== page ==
Last Monday, anyone who invests in the market watched the Dow cascade 554.26 points as 7.2 percent of its value quickly evaporated.
That day, Interpublic's share price fell some $2.56 to close at $45.25. Omnicom was down about $5.44 to close at $66. True North was off $0.75 to close at about $22.56. Meanwhile, on the Nasdaq, WPP Group's ADRs were down $0.50 to $45.75, CKS was off $1.875 to $33.5 and Grey Advertising fell $36.50 to $322 per share.
On Tuesday, the pendulum swung the other way. The Dow surged 337.17 points to close at 7498.32, a 4.71 percent gain. Agency holding-company stocks recovered. By early Wednesday afternoon, things were calmer. [This column closed last Wednesday. Who knows what has happened since?] But that's missing the point.
In the two days of boomerang market activity, the mercurial aspects of being publicly traded were manifest. Agency stocks came through well--at least early last week.
In the next few weeks, two or possibly three agency stocks will enter this volatile world. With its demerger behind it, Cordiant will go from being one publicly traded company to two: one new stock, but two new companies. Shares in Saatchi & Saatchi PLC and Cordiant Communications Group will be on the market next month.
While no one at Young & Rubicam Inc. is commenting, that private holding company lined up Bear Stearns and Donaldson, Lufkin & Jenrette to be the lead underwriters for its IPO, according to sources. This is the strongest indicator yet that Y&R intends to move forward with its offering early next year.
Those at Cordiant don't have the option to choose being private versus being public. Those at Y&R still do. Was last week's market volatility something that should give Y&R pause? Will agency holding-company shares retain value in an economic downturn when their clients' first act of defense is to cut marketing budgets? As one stock analyst said, it depends on what your goals are.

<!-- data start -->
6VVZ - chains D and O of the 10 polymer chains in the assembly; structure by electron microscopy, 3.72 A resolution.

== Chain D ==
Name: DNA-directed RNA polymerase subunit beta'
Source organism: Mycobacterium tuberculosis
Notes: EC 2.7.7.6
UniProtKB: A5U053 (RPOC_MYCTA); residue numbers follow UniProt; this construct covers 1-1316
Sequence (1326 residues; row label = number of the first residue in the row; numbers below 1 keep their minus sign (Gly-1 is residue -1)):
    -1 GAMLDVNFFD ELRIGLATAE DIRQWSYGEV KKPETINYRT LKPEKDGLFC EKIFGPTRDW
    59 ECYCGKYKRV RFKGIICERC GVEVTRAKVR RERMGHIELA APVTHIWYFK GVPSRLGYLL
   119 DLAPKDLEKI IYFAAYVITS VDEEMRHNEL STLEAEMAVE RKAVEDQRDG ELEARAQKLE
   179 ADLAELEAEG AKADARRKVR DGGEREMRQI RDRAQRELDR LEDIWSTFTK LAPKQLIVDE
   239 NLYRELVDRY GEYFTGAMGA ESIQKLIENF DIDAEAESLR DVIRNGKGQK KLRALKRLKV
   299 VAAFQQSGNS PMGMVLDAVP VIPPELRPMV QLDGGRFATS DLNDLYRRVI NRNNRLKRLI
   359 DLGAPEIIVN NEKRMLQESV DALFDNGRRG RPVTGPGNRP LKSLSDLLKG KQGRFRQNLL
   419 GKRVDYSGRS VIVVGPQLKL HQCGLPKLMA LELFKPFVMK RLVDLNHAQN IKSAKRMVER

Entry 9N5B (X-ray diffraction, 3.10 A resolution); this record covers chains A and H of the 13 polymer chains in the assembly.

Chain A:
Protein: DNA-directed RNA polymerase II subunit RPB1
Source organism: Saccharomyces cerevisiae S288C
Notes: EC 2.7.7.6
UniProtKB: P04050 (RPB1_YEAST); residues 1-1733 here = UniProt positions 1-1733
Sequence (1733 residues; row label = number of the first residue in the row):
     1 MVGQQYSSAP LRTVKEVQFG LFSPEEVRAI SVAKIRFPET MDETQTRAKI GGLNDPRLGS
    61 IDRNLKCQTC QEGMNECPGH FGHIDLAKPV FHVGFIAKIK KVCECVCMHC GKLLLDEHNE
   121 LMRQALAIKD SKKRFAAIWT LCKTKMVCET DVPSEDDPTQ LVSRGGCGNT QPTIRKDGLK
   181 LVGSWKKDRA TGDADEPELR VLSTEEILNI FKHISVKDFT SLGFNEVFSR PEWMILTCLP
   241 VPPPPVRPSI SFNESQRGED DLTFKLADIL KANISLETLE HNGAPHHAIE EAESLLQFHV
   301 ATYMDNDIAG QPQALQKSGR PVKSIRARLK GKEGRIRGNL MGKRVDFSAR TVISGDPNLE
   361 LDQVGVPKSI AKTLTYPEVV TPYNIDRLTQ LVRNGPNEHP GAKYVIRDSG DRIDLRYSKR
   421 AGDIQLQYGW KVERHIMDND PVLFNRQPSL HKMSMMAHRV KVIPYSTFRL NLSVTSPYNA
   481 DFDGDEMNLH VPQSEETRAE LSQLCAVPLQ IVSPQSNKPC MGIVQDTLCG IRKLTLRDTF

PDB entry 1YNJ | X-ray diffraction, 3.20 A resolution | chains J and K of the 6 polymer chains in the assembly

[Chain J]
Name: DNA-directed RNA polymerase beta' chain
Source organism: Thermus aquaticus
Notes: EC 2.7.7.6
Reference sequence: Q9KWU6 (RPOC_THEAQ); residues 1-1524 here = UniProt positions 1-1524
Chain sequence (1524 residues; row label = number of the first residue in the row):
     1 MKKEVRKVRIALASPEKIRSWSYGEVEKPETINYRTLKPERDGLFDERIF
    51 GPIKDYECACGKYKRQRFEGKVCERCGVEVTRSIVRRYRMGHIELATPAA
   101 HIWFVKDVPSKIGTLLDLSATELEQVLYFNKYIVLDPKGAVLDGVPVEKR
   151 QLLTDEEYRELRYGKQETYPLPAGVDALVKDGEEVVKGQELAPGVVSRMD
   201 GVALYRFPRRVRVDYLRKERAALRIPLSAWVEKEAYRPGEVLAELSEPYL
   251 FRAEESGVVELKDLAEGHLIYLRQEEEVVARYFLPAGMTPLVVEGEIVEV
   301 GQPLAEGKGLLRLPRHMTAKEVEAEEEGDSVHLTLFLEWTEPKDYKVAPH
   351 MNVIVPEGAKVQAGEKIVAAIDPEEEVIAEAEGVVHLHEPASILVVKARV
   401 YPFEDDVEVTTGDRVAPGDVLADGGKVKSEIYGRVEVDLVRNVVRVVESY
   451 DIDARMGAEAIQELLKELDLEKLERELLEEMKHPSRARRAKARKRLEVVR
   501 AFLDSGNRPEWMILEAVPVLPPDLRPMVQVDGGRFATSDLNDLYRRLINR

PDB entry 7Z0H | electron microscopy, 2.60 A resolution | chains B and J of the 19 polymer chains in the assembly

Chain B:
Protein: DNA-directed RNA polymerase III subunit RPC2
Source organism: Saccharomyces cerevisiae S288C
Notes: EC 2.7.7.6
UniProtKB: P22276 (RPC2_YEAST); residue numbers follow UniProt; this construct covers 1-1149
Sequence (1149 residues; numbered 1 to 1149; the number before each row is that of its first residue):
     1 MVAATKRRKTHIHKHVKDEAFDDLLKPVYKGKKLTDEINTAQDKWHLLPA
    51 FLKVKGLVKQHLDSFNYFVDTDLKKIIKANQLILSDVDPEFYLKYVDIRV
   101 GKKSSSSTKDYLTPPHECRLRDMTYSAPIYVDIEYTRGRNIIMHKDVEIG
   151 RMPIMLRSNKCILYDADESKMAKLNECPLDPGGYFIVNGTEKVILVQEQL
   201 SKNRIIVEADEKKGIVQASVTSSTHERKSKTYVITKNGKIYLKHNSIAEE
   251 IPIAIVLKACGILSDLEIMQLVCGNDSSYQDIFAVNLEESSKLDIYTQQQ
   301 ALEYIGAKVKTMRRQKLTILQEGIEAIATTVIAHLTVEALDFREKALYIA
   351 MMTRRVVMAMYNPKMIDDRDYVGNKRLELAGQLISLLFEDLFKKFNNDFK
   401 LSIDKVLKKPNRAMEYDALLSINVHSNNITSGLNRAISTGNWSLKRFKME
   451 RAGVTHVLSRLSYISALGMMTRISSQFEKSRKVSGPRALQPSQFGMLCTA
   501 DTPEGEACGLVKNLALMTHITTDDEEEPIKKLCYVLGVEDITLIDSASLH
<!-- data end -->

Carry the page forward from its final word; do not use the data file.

"It's a big game. There are definite benefits in being a public company," says Michael Bungey, who will lead Cordiant in its emergence as a publicly traded communications group. He points to the recent success enjoyed by IPG, Omnicom and WPP Group and notes that a big part of their revenue generation is based on acquisitions. "They have been out there playing a very different game than their private competitors."
During the late 1980s and early 1990s, when WPP Group and Saatchi & Saatchi were having financial difficulties, those who were then at Y&R were among the staunchest defenders of the privacy doctrine for ad agencies.
At that time, the global game was still agency network expansion--not positioning yourself as a holding company and global marketing communications resource.
There will always be a place for an ad agency--public or private, large or small. But if Y&R Inc. management decides that its competition is holding companies, then its course seems to be to get a glove and get in the game. Stock blips, and all else that goes with shedding the cloak of privacy, are the price of admission to the stadia of publicly traded holding companies.